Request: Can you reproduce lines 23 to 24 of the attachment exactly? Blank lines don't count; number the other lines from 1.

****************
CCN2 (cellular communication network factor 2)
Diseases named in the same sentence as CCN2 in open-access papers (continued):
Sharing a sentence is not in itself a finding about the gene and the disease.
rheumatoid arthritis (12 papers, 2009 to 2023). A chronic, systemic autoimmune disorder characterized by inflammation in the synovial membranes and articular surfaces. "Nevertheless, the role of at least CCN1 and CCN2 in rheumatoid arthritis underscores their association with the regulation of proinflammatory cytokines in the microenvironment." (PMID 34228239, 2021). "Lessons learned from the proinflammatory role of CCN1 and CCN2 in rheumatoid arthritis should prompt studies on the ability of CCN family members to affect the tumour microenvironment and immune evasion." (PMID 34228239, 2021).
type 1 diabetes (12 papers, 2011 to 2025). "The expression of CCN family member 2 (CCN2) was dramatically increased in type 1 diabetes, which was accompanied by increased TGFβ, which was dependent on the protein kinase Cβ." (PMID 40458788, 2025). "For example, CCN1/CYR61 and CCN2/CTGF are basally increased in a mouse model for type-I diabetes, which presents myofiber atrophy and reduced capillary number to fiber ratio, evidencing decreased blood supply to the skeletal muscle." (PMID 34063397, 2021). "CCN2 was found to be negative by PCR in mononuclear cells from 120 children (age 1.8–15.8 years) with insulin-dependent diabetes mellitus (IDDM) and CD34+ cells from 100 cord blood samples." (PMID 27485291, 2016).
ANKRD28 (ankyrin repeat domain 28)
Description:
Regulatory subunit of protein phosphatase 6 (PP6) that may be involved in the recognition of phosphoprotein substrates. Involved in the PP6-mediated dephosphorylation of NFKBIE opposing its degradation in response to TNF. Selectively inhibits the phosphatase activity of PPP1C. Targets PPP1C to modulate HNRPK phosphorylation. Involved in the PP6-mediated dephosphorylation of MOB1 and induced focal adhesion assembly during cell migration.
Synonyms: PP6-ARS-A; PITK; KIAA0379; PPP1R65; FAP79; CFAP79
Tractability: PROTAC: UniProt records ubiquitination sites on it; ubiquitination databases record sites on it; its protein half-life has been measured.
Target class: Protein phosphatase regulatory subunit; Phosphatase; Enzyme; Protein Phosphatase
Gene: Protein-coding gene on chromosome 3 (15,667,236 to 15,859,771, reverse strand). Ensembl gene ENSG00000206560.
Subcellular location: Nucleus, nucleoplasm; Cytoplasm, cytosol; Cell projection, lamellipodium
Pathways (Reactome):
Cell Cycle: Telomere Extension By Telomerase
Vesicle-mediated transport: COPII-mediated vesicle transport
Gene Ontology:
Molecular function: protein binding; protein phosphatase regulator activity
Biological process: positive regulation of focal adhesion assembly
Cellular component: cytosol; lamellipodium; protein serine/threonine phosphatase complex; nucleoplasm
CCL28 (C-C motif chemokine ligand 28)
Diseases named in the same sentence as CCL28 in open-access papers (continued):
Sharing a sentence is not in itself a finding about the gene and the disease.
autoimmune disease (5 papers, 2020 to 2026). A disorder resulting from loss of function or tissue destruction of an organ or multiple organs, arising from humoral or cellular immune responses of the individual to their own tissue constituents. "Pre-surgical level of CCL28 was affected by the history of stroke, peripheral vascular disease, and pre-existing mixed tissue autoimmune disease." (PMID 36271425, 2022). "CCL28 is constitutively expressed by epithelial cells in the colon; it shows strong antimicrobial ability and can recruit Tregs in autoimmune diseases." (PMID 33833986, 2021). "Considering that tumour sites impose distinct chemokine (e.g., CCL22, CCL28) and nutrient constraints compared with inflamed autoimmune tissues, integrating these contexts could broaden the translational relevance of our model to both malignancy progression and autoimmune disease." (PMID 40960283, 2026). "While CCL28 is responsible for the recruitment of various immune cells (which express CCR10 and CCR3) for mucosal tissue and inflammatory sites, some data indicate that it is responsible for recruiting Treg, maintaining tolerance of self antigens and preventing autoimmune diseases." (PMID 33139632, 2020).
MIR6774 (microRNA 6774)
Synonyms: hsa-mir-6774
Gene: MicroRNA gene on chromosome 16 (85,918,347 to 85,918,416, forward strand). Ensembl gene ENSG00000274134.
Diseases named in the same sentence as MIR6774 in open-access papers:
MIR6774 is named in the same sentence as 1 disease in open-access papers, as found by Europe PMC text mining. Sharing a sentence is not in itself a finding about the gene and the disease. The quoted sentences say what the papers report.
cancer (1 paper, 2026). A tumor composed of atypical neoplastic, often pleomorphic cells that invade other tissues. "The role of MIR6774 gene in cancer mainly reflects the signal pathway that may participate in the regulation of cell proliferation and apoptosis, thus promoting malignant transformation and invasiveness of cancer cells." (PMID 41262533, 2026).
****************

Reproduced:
Sharing a sentence is not in itself a finding about the gene and the disease.
autoimmune disease (5 papers, 2020 to 2026). A disorder resulting from loss of function or tissue destruction of an organ or multiple organs, arising from humoral or cellular immune responses of the individual to their own tissue constituents. "Pre-surgical level of CCL28 was affected by the history of stroke, peripheral vascular disease, and pre-existing mixed tissue autoimmune disease." (PMID 36271425, 2022). "CCL28 is constitutively expressed by epithelial cells in the colon; it shows strong antimicrobial ability and can recruit Tregs in autoimmune diseases." (PMID 33833986, 2021). "Considering that tumour sites impose distinct chemokine (e.g., CCL22, CCL28) and nutrient constraints compared with inflamed autoimmune tissues, integrating these contexts could broaden the translational relevance of our model to both malignancy progression and autoimmune disease." (PMID 40960283, 2026). "While CCL28 is responsible for the recruitment of various immune cells (which express CCR10 and CCR3) for mucosal tissue and inflammatory sites, some data indicate that it is responsible for recruiting Treg, maintaining tolerance of self antigens and preventing autoimmune diseases." (PMID 33139632, 2020).